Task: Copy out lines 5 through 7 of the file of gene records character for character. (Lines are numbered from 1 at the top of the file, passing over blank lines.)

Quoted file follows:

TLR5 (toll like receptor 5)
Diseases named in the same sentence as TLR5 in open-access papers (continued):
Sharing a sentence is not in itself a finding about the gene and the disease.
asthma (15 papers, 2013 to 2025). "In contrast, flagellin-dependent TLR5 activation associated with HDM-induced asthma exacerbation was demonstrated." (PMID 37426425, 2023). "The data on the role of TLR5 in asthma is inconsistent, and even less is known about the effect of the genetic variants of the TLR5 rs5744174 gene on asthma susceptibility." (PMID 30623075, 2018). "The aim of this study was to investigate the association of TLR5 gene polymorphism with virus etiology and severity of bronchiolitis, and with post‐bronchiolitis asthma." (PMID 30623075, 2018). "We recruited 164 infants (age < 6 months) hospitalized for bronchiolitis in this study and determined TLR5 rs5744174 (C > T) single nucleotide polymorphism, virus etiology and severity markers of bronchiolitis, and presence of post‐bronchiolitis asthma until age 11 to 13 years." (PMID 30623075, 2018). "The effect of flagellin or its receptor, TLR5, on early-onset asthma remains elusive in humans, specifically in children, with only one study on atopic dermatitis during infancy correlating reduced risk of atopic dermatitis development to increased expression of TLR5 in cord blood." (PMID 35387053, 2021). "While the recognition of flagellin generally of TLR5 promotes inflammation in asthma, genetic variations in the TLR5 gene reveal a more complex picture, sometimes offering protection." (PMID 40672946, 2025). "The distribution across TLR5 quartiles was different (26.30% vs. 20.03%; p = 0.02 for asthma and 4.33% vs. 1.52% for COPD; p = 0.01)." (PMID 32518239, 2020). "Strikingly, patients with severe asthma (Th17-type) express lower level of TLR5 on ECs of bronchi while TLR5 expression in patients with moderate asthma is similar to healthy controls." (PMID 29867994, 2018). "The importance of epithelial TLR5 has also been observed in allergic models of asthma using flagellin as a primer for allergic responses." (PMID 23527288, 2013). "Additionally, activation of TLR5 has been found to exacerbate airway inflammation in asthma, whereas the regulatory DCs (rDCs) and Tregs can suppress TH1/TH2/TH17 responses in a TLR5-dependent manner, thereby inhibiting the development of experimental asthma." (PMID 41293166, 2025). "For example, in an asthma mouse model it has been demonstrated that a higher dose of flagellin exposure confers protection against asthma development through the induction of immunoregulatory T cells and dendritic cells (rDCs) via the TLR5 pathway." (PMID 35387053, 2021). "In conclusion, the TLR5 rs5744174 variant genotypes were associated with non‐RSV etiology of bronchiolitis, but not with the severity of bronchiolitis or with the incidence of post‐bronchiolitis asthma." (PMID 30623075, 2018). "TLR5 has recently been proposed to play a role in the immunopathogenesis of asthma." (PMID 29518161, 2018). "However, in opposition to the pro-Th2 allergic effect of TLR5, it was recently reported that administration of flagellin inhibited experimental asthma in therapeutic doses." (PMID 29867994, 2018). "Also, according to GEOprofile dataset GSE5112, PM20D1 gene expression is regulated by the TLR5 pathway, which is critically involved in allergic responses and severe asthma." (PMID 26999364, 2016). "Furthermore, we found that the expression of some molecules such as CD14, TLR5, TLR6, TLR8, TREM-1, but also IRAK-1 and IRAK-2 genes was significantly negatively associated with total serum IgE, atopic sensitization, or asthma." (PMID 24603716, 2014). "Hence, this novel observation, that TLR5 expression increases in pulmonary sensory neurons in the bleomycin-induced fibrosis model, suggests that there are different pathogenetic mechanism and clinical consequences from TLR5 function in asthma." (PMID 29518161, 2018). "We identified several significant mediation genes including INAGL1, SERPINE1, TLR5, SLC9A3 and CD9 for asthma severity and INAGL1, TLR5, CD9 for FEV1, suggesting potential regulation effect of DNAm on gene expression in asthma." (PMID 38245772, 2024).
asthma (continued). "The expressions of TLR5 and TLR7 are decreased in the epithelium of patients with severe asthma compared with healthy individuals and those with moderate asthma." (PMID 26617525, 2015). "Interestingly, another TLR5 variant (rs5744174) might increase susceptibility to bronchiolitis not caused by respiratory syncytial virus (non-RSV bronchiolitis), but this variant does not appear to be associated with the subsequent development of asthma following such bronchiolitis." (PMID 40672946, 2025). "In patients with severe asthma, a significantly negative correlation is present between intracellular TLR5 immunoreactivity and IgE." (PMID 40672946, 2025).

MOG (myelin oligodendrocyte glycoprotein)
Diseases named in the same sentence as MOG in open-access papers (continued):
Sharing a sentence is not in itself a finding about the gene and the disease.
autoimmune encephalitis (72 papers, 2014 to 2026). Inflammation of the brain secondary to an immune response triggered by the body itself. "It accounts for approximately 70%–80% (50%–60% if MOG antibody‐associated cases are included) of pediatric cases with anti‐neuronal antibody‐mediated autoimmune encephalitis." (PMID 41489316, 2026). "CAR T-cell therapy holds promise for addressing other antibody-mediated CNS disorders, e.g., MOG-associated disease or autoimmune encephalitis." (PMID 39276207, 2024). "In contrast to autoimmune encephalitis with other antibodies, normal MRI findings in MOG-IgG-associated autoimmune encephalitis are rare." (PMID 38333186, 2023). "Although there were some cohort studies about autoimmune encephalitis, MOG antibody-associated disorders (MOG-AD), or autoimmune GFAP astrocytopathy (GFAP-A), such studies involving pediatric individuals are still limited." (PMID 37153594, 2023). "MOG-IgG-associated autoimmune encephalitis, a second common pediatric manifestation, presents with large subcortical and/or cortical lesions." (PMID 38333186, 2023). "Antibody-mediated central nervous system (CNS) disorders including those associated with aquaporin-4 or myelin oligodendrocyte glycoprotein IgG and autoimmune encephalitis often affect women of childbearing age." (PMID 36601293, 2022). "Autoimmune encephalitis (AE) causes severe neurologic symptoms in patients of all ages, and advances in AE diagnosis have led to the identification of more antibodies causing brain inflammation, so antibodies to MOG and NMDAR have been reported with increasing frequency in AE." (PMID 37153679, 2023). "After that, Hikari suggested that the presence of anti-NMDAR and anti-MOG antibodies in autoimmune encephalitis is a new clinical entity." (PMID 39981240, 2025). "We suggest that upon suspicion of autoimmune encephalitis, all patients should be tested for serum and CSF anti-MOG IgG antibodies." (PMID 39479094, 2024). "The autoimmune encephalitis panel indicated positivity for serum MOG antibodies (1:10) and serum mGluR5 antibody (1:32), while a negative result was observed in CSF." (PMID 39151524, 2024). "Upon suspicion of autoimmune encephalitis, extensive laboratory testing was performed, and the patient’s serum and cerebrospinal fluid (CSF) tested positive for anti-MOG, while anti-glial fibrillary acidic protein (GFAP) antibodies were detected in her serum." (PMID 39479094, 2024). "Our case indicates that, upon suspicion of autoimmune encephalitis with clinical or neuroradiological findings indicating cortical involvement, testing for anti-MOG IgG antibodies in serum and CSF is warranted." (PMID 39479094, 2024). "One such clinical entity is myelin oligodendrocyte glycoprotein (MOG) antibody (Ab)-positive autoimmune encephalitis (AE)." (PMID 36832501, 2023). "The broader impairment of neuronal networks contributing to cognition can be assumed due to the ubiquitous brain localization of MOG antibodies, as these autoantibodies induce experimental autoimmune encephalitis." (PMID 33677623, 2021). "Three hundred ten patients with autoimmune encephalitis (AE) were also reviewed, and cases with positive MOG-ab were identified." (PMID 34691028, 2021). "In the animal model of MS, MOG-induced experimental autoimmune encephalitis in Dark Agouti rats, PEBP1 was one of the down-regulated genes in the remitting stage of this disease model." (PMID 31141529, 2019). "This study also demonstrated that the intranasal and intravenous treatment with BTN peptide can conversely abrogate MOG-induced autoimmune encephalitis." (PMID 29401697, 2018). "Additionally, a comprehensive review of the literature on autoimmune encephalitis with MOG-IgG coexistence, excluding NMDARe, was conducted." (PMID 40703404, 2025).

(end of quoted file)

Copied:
asthma (continued). "The expressions of TLR5 and TLR7 are decreased in the epithelium of patients with severe asthma compared with healthy individuals and those with moderate asthma." (PMID 26617525, 2015). "Interestingly, another TLR5 variant (rs5744174) might increase susceptibility to bronchiolitis not caused by respiratory syncytial virus (non-RSV bronchiolitis), but this variant does not appear to be associated with the subsequent development of asthma following such bronchiolitis." (PMID 40672946, 2025). "In patients with severe asthma, a significantly negative correlation is present between intracellular TLR5 immunoreactivity and IgE." (PMID 40672946, 2025).

MOG (myelin oligodendrocyte glycoprotein)
Diseases named in the same sentence as MOG in open-access papers (continued):